Alabama Sen. Jeff Sessions comes to mind. I haven’t heard him talked up as a candidate, but if he did run he would be serious because he is a Senator. He has been by far and away the best person in the Senate on the immigration issue. The problem is that Sessions is generally wrong on foreign policy and police state issues. But because Sessions has been so out front on immigration, a vote for him could be seen as an endorsement of immigration restrictionism. As an actual vote, it might be hard to justify, but as an exercise in immigration issue message sending a case could be made for writing him in. (For the record, I consider immigration the most important issues because all the other issues [abortion, taxes, spending, etc.] hinge upon its outcome. Unless current demographic trends are halted, the GOP and by implication any further right alternative party will become irrelevant at the national level.)
Tennessee Rep. John Duncan and North Carolina Rep. Walter Jones come to mind. Neither have the voting record of Ron Paul, but both are know as Republican (relatively) non-interventionists so a vote for either would likely be interpreted as an endorsement of non-interventionism. As far as I know, neither has been seriously discussed as a possible candidate.
Actually Rumored Message Candidates:
Judge Andrew Napolitano has been widely discussed as a possible candidate. He is a natural heir to the Ron Paul Revolution, especially for those unwilling to support Rand Paul. As a widely known Fox News commentator, he is a semi-plausible candidate. A vote for him would be the most direct way of endorsing the continuation of the Ron Paul Revolution. The major problem with Napolitano is that he is absolutely horrible on immigration. He has completely swallowed the libertarian Kool-Aid on the issue.
Ted Nugent has thrown his own name out there. Besides guns and not liking Obama, I’m not sure I know exactly where he stands on other issues, and I’m sure I’m not alone with that. But where The Nuge stands on every issues is hardly relevant. A vote for Nugent is simply a way to stick a great big thumb in the eye of the Powers that Be. As I said before, Nugent is a visceral Red and a vote for him would be an endorsement of visceral Redness.
Pure Message Candidates:
If you want to send a single issue immigration message then you could write in Tom Tancredo. He’s not good on war and peace issues, but since he is so identified with the immigration issues, the message of a vote for Tancredo would not be missed. An alternative might be to vote for Pennsylvania Rep. Lou Barletta, who is also closely associated with the immigration issue but likely not as well known as Tancredo.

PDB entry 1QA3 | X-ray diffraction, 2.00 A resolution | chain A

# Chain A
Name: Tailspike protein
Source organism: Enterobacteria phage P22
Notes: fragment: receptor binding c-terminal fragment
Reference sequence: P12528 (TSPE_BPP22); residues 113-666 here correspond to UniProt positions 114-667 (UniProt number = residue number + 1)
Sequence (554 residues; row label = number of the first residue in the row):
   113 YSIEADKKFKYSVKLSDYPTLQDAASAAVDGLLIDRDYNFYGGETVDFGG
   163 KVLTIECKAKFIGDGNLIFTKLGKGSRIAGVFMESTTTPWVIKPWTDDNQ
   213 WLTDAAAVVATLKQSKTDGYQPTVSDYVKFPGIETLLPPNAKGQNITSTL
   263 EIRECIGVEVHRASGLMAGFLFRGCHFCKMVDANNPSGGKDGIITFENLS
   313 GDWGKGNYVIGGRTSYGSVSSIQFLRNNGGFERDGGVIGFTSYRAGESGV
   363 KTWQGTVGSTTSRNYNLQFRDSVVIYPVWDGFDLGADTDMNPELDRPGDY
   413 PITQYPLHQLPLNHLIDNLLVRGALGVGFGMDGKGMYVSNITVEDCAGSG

Tom Woods has been suggested as a possible candidate and has even addressed the issue. I think Woods would be an excellent candidate. He is articulate and funny. He would put nullification and secession on the table, and since he is a Traditional Catholic he could appeal to cultural conservatives and couldn’t be accused of being an amoral libertine. Also, like Judge Nap, a vote for Woods would be an endorsement of the continuation of the Ron Paul Revolution.
If you wanted to send a pure ideological message of the whole no-compromise package – non-intervention, immigration, Constitutionalism, abortion, anti-Lincoln, etc. – you could write in Chuck Baldwin. Since he has actually run before, the idea isn’t quite as out there as it might otherwise be. Or, on that note, you could write in Michael Peroutka. Peroutka has been the center of some controversy recently since he is now on the Board of the League of the South, so a vote for him would be an even bigger rejection of the status quo.
Those are some of my preliminary thoughts. Discuss.
(FTR, I limited my choices to people that actually could conceivably run for President. So no Patrick Henry for example. If we have a problem of no rumored candidates we can get behind, we might as well start rumors about people who could really run.)
The U.S. Republican party resolved on Friday to boycott any 2016 presidential debates sponsored by CNN and NBC if the networks go ahead with plans to make special programs on Hillary Clinton, who is widely expected to seek the Democratic nomination.
Delegates to a meeting of the Republican National Committee voted for a resolution that included the boycott and said the programs would be “little more than extended commercials promoting former Secretary Clinton.”